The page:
Binge eating curbed by deep brain stimulation in animal model, study shows

April 24, 2013

(Medical Xpress)—Deep brain stimulation (DBS) in a precise region of the brain appears to reduce caloric intake and prompt weight loss in obese animal models, according to a new study led by researchers at the University of Pennsylvania. The study, reported in the Journal of Neuroscience, reinforces the involvement of dopamine deficits in increasing obesity-related behaviors such as binge eating, and demonstrates that DBS can reverse this response via activation of the dopamine type-2 receptor.

"Based on this research, DBS may provide therapeutic relief to , a behavior commonly seen in obese humans, and frequently unresponsive to other approaches," said senior author Tracy L. Bale, PhD, associate professor of neuroscience in Penn's School of Veterinary Medicine's Department of Animal Biology and in the Perelman School of Medicine's Department of Psychiatry. DBS is currently used to reduce tremors in Parkinson's disease and is under investigation as a therapy for major depression and obsessive-compulsive disorder.

Nearly 50 percent of obese people binge eat, uncontrollably consuming palatable highly caloric food within a short period of time. In this study, researchers targeted the nucleus accumbens, a small structure in the center known to be involved in addictive behaviors. Mice receiving the stimulation ate significantly less of the high fat food compared to mice not receiving DBS. Following stimulation, mice did not compensate for the loss of calories by eating more. However, on days when the device was turned off, binge eating resumed.

Researchers also tested the long-term effects of DBS on that had been given unlimited access to high-fat food. During four days of continuous stimulation, the obese mice consumed fewer calories and, importantly, their body weight dropped. These mice also showed improvement in their glucose sensitivity, suggestive of a reversal of type 2 diabetes.

"These results are our best evidence yet that targeting the with DBS may be able to modify specific feeding behaviors linked to body weight changes and obesity," Bale added.

"Once replicated in human clinical trials, DBS could rapidly become a treatment for people with obesity due to the extensive groundwork already established in other disease areas," said lead author Casey Halpern, MD, resident in the Department of Neurosurgery of the Perelman School of Medicine at the University of Pennsylvania.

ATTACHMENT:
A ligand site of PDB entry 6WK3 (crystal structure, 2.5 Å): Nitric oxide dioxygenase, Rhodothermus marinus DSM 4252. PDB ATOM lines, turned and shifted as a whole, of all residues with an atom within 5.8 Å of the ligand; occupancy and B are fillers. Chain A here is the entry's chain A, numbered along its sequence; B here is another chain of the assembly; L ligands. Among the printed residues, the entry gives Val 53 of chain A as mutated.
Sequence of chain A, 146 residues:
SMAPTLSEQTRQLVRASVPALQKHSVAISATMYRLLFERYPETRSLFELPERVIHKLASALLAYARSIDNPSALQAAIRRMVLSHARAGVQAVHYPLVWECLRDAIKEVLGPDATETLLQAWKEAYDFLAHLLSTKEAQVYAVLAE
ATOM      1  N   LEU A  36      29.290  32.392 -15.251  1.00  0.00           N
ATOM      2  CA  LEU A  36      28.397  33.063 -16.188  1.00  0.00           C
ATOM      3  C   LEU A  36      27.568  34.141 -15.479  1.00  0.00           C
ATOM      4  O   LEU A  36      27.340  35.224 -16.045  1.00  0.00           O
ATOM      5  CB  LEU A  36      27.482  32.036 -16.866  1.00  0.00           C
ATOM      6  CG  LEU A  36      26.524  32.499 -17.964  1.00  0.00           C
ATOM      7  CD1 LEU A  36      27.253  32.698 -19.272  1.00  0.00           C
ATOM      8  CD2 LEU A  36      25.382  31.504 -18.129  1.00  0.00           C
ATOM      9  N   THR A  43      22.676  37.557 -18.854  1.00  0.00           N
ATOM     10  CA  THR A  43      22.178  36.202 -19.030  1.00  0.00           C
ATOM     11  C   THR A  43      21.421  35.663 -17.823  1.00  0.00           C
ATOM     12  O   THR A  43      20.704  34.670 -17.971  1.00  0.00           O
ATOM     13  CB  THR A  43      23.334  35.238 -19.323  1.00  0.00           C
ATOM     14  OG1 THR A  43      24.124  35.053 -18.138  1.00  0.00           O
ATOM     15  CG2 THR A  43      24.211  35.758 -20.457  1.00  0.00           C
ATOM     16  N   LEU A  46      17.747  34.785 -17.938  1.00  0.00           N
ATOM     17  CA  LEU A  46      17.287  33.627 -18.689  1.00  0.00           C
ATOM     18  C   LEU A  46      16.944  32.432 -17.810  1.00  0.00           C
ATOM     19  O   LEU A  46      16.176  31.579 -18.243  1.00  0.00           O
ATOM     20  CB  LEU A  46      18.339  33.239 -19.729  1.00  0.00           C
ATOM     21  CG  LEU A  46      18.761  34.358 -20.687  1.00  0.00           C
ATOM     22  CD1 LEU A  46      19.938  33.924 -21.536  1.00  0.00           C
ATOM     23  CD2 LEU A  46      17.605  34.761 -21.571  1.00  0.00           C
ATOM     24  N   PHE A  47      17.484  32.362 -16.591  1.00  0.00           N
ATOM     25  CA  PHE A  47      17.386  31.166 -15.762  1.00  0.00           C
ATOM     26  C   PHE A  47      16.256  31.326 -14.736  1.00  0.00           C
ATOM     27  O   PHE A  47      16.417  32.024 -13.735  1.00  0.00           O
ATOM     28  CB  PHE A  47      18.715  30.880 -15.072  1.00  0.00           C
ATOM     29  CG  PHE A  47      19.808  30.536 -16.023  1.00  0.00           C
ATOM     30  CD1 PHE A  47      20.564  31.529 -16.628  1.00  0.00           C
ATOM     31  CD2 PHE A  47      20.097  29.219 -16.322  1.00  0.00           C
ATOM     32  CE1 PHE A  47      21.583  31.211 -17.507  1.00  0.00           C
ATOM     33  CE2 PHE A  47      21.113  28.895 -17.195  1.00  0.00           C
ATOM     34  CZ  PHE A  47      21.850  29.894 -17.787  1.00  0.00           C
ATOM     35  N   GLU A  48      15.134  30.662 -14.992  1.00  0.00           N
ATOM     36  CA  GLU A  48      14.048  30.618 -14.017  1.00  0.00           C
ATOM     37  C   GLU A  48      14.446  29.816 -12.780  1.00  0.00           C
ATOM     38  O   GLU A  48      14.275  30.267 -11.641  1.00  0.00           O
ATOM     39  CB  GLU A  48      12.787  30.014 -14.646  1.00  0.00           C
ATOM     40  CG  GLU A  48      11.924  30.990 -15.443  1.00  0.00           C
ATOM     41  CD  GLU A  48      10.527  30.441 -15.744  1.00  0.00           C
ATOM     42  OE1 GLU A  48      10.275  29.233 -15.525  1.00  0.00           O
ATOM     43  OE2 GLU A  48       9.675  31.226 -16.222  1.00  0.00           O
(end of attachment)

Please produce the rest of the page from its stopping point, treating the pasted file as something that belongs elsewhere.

Explore further: Binge eating improves with deep brain stimulation surgery

Related Stories

Binge eating improves with deep brain stimulation surgery

June 25, 2012
Deep brain stimulation reduces binge eating in mice, suggesting that this surgery, which is approved for treatment of certain neurologic and psychiatric disorders, may also be an effective therapy for obesity. Presentation ...

Electrical stimulation of brain boosts birth of new cells, may improve memory

September 20, 2011
Stimulating a specific region of the brain leads to the production of new brain cells that enhance memory, according to an animal study in the September 21 issue of The Journal of Neuroscience. The findings show how deep ...

Scientists pinpoint how deep brain stimulation eases OCD

February 24, 2013
(HealthDay)—Deep brain stimulation has helped people with severe obsessive-compulsive disorder, and new research begins to explain why.

Next-generation brain stimulation may improve treatment of Parkinson's disease

October 19, 2011
Parkinson's disease (PD) is a devastating and incurable disease that causes abnormal poverty of movement, involuntary tremor, and lack of coordination. A technique called deep brain stimulation (DBS) is sometimes used to ...

DBS operation for Parkinson's disease performed inside iMRI

September 19, 2011
Henry Ford Hospital became the third hospital in the United States to perform a Deep Brain Stimulation (DBS) procedure inside an Intraoperative Magnetic Resonance Imaging scanner, or iMRI.

Recommended for you

Cognitive cross-training enhances learning, study finds

July 25, 2017
Just as athletes cross-train to improve physical skills, those wanting to enhance cognitive skills can benefit from multiple ways of exercising the brain, according to a comprehensive new study from University of Illinois ...

Brain disease seen in most football players in large report

July 25, 2017
Research on 202 former football players found evidence of a brain disease linked to repeated head blows in nearly all of them, from athletes in the National Football League, college and even high school.

Zebrafish study reveals clues to healing spinal cord injuries

July 25, 2017
Fresh insights into how zebrafish repair their nerve connections could hold clues to new therapies for people with spinal cord injuries.

Lutein may counter cognitive aging, study finds

July 25, 2017
Spinach and kale are favorites of those looking to stay physically fit, but they also could keep consumers cognitively fit, according to a new study from University of Illinois researchers.

Brain stimulation may improve cognitive performance in people with schizophrenia

July 24, 2017
Brain stimulation could be used to treat cognitive deficits frequently associated with schizophrenia, according to a new study from King's College London.

New map may lead to drug development for complex brain disorders, researcher says

July 24, 2017
Just as parents are not the root of all their children's problems, a single gene mutation can't be blamed for complex brain disorders like autism, according to a Keck School of Medicine of USC neuroscientist.

0 comments

Please sign in to add a comment. Registration is free, and takes less than a minute. Read more

Click here to reset your password.
Sign in to get notified via email when new comments are made.